A Literary Bloomer

Time was when the independent borough of Swillingford supported two newspapers, or rather two editors, the editor of the Swillingford Patriot, and the editor of the Swillingford Guide to Glory; but those were stirring days, when politics ran high and votes and corn commanded good prices. The papers were never very prosperous concerns, as may be supposed when we say that the circulation of the former at its best time was barely seven hundred, while that of the latter never exceeded a thousand.

They were both started at the reform times, when the reduction of the stamp-duty brought so many aspiring candidates for literary fame into the field, and for a time they were conducted with all the bitter hostility that a contracted neighbourhood, and a constant crossing by the editors of each other’s path, could engender. The competition, too, for advertisements, was keen, and the editors vere continually taunting each other with taking them for the duty alone. Æneas M’Quirter was the editor of the Patriot, and Felix Grimes that of the Guide to Glory.

M’Quirter, we need hardly say, was a Scotchman -- a big, broad-shouldered Sawney -- formidable in ‘slacks,’ as he called his trousers, and terrific in kilts; while Grimes was a native of Swillingford, an exschoolmaster and parish clerk, and now an auctioneer, a hatter, a dyer and bleacher, a paper-hanger, to which the wits said when he set up his paper, he added the trade of ‘stainer.’

At first the rival editors carried on a ‘war to the knife’ sort of contest with one another, each denouncing his adversary in terms of the most unmeasured severity. In this they were warmly supported by a select knot of admirers, to whom they read their weekly effusions at their respective ‘houses of call’ the evening before publication. Gradually the fire of bitterness began to pale, and the excitement of friends to die out; M’Quirter presently put forth a signal of distress. To accommodate ‘a large and influential number of its subscribers and patrons,’ he determined to publish on a Tuesday instead of on a Saturday as heretofore, whereupon Mr Grimes, who had never been able to fill a single sheet properly, now doubled his paper, lowered his charge for advertisements, and hinted at his intention of publishing an occasional supplement.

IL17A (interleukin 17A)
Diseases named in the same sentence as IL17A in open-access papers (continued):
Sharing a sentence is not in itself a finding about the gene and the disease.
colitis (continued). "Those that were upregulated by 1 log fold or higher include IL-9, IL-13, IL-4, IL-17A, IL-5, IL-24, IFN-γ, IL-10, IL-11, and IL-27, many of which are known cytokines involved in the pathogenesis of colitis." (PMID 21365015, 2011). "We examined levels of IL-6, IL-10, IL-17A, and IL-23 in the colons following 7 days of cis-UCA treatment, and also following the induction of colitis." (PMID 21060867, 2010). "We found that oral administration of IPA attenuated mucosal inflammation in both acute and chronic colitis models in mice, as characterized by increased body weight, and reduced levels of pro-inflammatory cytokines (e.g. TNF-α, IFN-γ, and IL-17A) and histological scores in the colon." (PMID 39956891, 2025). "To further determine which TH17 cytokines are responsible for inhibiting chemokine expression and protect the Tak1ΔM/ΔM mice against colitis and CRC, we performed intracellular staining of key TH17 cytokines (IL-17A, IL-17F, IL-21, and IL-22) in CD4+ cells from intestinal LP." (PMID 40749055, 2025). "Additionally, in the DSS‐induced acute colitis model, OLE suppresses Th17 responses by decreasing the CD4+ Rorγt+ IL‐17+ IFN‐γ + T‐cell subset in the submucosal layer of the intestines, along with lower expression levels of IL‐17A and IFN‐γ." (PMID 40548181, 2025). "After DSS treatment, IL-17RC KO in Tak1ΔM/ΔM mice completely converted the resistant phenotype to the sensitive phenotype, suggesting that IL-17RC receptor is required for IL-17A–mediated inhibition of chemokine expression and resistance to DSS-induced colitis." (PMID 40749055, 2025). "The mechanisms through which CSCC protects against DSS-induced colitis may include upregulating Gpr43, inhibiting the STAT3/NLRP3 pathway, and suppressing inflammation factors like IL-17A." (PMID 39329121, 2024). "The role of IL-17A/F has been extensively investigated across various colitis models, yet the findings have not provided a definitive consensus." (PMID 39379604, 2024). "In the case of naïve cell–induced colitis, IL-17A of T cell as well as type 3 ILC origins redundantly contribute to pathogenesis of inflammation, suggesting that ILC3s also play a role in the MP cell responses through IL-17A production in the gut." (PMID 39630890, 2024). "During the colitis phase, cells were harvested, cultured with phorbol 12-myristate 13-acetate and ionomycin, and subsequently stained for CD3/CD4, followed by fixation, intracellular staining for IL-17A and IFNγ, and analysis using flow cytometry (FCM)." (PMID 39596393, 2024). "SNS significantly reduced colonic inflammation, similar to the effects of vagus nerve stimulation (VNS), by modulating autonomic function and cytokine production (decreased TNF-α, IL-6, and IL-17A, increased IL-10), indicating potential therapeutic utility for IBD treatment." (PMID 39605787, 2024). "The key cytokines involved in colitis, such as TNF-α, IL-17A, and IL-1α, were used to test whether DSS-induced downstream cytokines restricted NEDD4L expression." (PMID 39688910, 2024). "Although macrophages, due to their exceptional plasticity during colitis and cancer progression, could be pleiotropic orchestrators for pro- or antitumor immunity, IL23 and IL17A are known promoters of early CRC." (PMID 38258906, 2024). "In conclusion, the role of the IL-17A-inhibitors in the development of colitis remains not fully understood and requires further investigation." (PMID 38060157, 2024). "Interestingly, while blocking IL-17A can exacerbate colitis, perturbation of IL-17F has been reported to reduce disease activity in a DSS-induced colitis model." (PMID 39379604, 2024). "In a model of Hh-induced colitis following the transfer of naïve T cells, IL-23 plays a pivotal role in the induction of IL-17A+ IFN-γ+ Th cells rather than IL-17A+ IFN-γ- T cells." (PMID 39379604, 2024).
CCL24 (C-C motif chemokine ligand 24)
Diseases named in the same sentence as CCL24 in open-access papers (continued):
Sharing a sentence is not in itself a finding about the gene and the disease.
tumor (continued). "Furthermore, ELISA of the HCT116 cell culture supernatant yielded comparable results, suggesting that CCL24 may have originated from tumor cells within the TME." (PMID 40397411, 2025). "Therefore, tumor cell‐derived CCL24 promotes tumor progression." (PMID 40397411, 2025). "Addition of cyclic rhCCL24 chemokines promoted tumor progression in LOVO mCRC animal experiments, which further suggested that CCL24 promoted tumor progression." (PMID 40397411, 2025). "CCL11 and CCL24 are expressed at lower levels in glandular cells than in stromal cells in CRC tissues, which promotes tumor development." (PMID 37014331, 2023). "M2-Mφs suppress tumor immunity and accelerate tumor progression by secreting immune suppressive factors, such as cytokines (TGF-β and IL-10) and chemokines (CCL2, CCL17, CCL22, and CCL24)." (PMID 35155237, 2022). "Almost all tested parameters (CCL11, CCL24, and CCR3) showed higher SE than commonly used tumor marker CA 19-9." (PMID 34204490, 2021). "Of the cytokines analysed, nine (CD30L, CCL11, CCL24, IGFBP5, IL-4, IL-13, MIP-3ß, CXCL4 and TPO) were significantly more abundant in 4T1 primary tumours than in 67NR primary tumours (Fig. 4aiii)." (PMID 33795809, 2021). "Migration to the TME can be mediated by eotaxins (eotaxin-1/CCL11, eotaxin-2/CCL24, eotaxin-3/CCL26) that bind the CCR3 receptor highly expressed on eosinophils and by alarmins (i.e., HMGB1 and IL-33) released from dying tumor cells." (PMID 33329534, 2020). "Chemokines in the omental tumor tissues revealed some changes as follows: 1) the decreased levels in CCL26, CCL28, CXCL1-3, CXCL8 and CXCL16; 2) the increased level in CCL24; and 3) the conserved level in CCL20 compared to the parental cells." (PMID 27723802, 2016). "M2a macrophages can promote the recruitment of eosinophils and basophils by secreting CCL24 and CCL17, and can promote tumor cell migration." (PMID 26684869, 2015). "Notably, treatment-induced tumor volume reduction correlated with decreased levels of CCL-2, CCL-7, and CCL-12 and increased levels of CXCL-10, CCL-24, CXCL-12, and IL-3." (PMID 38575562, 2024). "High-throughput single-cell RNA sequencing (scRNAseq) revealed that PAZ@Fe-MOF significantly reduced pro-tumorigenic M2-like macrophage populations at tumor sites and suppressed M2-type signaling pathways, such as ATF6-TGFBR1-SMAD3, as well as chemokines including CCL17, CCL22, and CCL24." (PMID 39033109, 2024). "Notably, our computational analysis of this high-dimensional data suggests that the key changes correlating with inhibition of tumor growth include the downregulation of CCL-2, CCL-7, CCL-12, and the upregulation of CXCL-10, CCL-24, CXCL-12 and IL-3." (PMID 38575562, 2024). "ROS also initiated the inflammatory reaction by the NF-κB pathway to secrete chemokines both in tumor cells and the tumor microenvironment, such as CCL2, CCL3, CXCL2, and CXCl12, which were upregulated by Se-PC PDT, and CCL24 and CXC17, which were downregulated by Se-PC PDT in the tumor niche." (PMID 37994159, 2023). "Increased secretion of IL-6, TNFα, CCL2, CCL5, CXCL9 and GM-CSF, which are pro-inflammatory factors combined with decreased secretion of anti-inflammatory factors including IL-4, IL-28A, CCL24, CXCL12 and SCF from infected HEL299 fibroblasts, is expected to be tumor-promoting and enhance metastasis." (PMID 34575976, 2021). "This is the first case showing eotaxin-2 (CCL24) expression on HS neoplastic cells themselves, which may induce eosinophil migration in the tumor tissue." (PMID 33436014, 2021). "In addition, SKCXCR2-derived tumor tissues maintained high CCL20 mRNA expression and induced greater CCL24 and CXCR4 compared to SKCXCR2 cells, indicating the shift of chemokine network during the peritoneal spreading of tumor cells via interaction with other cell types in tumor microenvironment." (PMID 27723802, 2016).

However exciting it may be for a time, parties soon tire of carrying on a losing game for the mere sake of abusing each other, and Æneas M’Quirter not being behind the generality of his countrymen in ‘canniness’ and shrewdness of intellect, came to the conclusion that it was no use doing so in this case, especially as the few remaining friends who still applauded, would be very sorry to subscribe anything towards his losses. He therefore very quietly negotiated the sale of his paper to the rival editor, and having concluded a satisfactory bargain, he placed the bulk of his property in the poke of his plaid, and walked out of Swillingford just as if bent on taking the air, leaving Mr Grimes in undisputed possession of both papers, who forthwith commenced leading both Whig and Tory mind, the one on the Tuesday, the other on the Saturday.

The pot and pipe companions of course saw how things were, but the majority of the readers living in the country, just continued to pin their faith to the printed declarations of their oracles, while Grimes kept up the delusion of sincerity by every now and then fulminating a tremendous denunciation against his trimming vacillating, inconsistent opponent on the Tuesday, and then retaliating with equal vigour upon himself on the Saturday. He wrote his own ‘leaders,’ both Whig and Tory, the arguments of one side pointing out answers for the other. Sometimes he led the way for a triumphant refutal, while the general tone of the articles was quite of the ‘upset a ministry’ style. Indeed, Grimes strutted and swaggered as if the fate of the nation rested with him.

The papers themselves were not very flourishing-looking concerns, the wide-spread paragraphs, the staring type, the catching advertisements, forming a curious contrast to the close packing of The Times. The ‘Gutta Percha Company,’ ‘Locock’s Female Pills,’ ‘Keating’s Cough Lozenges,’ and the ‘Triumphs of Medicine,’ all with staring woodcuts and royal arms, occupied conspicuous places in every paper. A new advertisement was a novelty. However, the two papers answered a great deal better than either did singly, and any lack of matter was easily supplied from the magazines and new books. In this department, indeed, in the department of elegant light literature generally, Mr Grimes was ably assisted by his eldest daughter, Lucy -- a young lady of a certain age -- say liberal thirty -- an ardent Bloomer -- with a considerable

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